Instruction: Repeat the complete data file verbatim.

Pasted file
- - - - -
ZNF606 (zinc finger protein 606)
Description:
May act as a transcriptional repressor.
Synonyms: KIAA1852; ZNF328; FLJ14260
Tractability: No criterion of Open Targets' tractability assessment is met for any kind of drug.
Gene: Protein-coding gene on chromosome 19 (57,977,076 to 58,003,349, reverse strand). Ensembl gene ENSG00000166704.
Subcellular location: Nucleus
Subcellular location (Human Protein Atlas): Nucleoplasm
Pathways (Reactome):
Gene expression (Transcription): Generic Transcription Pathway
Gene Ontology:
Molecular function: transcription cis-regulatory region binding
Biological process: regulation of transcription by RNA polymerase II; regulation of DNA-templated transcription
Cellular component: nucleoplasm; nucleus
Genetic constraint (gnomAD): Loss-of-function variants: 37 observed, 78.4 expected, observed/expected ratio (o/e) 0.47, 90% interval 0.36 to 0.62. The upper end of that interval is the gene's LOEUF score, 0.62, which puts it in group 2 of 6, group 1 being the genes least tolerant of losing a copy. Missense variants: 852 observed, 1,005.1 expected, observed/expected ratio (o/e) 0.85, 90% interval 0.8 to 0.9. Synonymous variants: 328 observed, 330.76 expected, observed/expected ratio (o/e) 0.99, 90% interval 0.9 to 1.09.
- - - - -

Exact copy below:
ZNF606 (zinc finger protein 606)
Description:
May act as a transcriptional repressor.
Synonyms: KIAA1852; ZNF328; FLJ14260
Tractability: No criterion of Open Targets' tractability assessment is met for any kind of drug.
Gene: Protein-coding gene on chromosome 19 (57,977,076 to 58,003,349, reverse strand). Ensembl gene ENSG00000166704.
Subcellular location: Nucleus
Subcellular location (Human Protein Atlas): Nucleoplasm
Pathways (Reactome):
Gene expression (Transcription): Generic Transcription Pathway
Gene Ontology:
Molecular function: transcription cis-regulatory region binding
Biological process: regulation of transcription by RNA polymerase II; regulation of DNA-templated transcription
Cellular component: nucleoplasm; nucleus
Genetic constraint (gnomAD): Loss-of-function variants: 37 observed, 78.4 expected, observed/expected ratio (o/e) 0.47, 90% interval 0.36 to 0.62. The upper end of that interval is the gene's LOEUF score, 0.62, which puts it in group 2 of 6, group 1 being the genes least tolerant of losing a copy. Missense variants: 852 observed, 1,005.1 expected, observed/expected ratio (o/e) 0.85, 90% interval 0.8 to 0.9. Synonymous variants: 328 observed, 330.76 expected, observed/expected ratio (o/e) 0.99, 90% interval 0.9 to 1.09.